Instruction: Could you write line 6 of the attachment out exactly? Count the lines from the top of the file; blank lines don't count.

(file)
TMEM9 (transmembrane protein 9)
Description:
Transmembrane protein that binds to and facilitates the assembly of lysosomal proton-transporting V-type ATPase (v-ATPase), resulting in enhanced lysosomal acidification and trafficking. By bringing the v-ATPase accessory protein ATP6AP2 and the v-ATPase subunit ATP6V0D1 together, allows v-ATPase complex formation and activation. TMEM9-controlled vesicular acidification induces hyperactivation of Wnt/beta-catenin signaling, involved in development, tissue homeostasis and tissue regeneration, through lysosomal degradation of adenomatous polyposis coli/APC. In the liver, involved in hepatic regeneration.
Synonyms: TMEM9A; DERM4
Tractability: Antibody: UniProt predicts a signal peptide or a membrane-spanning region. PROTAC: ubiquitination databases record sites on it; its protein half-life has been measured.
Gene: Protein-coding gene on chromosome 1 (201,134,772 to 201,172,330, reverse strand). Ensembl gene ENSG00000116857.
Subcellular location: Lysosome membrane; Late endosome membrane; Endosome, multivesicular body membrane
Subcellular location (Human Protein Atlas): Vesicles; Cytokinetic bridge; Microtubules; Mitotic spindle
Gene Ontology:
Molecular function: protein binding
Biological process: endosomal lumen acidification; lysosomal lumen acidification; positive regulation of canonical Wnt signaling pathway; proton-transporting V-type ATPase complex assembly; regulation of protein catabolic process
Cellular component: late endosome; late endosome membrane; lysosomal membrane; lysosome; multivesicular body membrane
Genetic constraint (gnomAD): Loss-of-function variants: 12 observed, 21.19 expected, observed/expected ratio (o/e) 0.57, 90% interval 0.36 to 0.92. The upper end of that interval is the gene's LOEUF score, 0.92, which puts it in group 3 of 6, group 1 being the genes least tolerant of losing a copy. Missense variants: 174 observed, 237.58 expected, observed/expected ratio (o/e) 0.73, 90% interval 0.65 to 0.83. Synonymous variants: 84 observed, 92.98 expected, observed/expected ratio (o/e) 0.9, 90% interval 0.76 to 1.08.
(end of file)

Gene: Protein-coding gene on chromosome 1 (201,134,772 to 201,172,330, reverse strand). Ensembl gene ENSG00000116857.